Magicicada septendecim aka 17-year Pharaoh Cicada.
Cicadas (Insecta: Hemiptera: Cicadidae) are insects, best known for the songs sung by most, but not all, male cicadas. Males sing by flexing their tymbals, which are drum-like organs found in their abdomens. Small muscles rapidly pull the tymbals in and out of shape. The cicada’s primarily hollow abdomen intensifies the sound.
An illustration of cicada tymbals from C.L. Marlatt’s The Periodical Cicada. c shows the muscles and tendons connected to the tymbals, and d & e shows the bending of the tymbal.
Female and some male cicadas will also make a sound by flicking their wings, but it isn’t the same as the sound for which cicadas are known. Listen to some of the songs cicadas sing.
Cicadas belong to the order Hemiptera, suborder Auchenorrhyncha, superfamily Cicadoidea and families Cicadidae (the vast majority of cicadas) or Tettigarctidae (only two species). There are five subfamilies of Cicadidae: Derotettiginae, Tibicininae, Tettigomyiinae, Cicadettinae, and Cicadinae. Leafhoppers, spittlebugs, and jumping plant lice are close relatives of the cicada. Hemiptera is different from other insects in that both the nymph and adult forms have a beak (aka rostrum), which they use to suck fluids called xylem from plants. This is how they both eat and drink.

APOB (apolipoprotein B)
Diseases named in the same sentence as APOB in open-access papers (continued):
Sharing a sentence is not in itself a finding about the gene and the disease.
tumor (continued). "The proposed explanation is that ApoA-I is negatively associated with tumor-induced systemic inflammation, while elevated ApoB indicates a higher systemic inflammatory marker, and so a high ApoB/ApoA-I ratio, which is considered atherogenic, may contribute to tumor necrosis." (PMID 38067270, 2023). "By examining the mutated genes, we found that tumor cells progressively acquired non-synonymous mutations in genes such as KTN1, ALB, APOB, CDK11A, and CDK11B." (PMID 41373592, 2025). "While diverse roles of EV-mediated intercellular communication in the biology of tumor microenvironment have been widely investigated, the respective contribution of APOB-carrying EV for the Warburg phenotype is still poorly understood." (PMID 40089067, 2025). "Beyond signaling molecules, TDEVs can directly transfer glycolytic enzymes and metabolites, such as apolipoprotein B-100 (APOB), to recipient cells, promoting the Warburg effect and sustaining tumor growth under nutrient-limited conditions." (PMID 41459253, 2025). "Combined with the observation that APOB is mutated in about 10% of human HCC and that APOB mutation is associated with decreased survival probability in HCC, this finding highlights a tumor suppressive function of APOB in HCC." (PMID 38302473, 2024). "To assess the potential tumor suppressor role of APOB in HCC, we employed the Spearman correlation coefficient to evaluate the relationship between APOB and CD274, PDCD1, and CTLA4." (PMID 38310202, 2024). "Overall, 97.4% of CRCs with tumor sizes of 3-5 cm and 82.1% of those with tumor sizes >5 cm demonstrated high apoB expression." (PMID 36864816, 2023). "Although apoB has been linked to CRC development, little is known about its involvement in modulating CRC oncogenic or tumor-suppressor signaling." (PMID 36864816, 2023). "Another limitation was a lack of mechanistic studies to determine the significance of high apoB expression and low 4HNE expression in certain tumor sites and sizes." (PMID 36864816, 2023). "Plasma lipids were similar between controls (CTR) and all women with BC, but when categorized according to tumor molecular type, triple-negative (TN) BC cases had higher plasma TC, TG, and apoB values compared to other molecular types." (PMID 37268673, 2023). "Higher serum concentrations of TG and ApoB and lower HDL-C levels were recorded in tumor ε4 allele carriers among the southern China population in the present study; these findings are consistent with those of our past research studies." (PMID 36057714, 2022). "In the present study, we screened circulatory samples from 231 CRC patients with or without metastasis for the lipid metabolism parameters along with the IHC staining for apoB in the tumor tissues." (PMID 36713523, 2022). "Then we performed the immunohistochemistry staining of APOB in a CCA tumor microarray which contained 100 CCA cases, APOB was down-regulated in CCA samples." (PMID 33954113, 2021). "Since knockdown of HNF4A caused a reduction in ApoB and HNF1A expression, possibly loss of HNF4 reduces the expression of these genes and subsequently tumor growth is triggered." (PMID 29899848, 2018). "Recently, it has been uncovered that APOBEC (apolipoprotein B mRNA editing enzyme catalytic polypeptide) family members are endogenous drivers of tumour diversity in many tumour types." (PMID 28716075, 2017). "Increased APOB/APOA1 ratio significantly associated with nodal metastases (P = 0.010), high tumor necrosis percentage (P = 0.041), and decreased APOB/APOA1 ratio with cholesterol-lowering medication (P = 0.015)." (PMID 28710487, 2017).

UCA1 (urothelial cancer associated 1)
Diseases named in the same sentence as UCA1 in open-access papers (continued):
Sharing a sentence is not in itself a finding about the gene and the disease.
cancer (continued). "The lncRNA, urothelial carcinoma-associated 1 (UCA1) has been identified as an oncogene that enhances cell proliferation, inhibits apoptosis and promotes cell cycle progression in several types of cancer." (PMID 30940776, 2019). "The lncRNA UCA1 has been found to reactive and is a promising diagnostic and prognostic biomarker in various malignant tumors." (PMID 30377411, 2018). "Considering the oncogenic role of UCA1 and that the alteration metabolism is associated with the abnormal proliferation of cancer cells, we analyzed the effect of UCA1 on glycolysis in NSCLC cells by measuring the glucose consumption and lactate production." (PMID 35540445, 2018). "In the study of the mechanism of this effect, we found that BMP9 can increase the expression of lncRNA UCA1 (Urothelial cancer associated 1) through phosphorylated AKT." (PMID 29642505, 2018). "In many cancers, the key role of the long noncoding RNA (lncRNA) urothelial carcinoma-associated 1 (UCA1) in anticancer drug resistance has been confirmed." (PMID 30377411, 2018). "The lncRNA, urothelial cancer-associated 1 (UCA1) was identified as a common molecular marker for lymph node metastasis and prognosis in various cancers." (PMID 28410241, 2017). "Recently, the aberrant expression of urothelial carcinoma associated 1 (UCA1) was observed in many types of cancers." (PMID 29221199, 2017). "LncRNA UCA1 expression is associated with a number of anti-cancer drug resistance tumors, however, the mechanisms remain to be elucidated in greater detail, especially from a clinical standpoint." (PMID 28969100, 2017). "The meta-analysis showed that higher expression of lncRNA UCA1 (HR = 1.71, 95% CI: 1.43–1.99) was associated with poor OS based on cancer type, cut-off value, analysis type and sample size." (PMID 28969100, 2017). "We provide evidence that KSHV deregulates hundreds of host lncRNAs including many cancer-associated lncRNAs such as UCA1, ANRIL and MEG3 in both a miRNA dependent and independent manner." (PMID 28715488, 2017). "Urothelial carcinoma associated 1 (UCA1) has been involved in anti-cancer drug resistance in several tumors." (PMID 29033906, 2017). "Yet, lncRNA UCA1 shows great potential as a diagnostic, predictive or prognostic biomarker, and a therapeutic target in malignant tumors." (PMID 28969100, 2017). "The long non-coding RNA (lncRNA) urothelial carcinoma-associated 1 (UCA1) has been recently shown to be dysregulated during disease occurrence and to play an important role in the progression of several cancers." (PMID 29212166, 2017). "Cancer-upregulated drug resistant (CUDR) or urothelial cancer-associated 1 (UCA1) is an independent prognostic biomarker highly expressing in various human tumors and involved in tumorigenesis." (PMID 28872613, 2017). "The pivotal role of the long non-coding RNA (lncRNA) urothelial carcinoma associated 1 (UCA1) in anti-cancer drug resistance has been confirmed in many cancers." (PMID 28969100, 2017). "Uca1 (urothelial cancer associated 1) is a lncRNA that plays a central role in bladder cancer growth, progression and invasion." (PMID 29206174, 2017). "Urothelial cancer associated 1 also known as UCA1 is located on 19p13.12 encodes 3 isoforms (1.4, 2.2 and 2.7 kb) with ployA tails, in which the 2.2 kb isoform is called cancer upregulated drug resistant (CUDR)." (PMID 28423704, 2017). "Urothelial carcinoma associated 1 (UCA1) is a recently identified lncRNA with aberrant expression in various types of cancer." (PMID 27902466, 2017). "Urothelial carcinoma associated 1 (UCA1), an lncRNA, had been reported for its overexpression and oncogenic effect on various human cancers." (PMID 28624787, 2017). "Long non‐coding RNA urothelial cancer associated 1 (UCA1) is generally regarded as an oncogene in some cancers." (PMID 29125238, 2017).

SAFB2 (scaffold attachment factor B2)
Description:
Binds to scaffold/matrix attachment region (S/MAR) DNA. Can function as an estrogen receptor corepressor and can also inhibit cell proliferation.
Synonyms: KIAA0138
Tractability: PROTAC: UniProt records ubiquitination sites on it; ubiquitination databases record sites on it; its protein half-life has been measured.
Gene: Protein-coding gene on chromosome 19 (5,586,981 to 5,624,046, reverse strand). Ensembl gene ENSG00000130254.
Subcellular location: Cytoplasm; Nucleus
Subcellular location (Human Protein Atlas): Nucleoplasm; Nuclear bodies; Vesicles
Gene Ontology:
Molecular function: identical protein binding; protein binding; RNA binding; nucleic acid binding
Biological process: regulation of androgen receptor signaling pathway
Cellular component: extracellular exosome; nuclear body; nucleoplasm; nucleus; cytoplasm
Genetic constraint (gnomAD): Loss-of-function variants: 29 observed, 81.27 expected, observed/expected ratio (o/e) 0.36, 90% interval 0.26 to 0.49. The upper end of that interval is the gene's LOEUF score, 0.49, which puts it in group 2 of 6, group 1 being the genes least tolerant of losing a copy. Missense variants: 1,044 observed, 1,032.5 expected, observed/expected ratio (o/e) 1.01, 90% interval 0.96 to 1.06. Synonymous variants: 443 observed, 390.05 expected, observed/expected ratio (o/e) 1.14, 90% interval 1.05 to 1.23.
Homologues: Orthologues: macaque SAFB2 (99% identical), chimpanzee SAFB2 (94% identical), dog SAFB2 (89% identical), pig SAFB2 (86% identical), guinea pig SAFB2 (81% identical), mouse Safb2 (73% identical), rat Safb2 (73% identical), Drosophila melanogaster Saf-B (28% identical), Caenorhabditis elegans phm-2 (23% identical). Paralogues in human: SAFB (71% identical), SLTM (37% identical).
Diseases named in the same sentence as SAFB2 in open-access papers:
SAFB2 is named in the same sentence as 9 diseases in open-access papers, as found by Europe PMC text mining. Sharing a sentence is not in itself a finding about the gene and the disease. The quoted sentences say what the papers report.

A Magicicada drinking from a tree. Photo by Roy Troutman.
The body of a cicada is composed of a head, thorax & abdomen. The head features two antennae, two compound eyes, three simple eyes (ocelli), a clypeus that connects the beak to the head (the clypeus looks like the grill of a combustion vehicle). The thorax features two sets of wings (forewings & hindwings), six sets of legs, spiracles for breathing, opercula covering the tympana (“eardrums”), and in males of species that have them, tymbals & tymbal covers. The abdomen features tergites (dorsal) & sternites (ventral), more spiracles for breathing, and reproductive organs. Cicadidae and Tettigarctidae have major differences in anatomy, which you can learn about here.
The Latin root for the word for cicada is cicada. Cicadas are called semi in Japan, cigale in France, and cigarra in Spain. Names for cicadas in countries around the world. The pronunciation of the word cicada depends on your local dialect. You can say “si-Kah-da” or “si-kay-da”.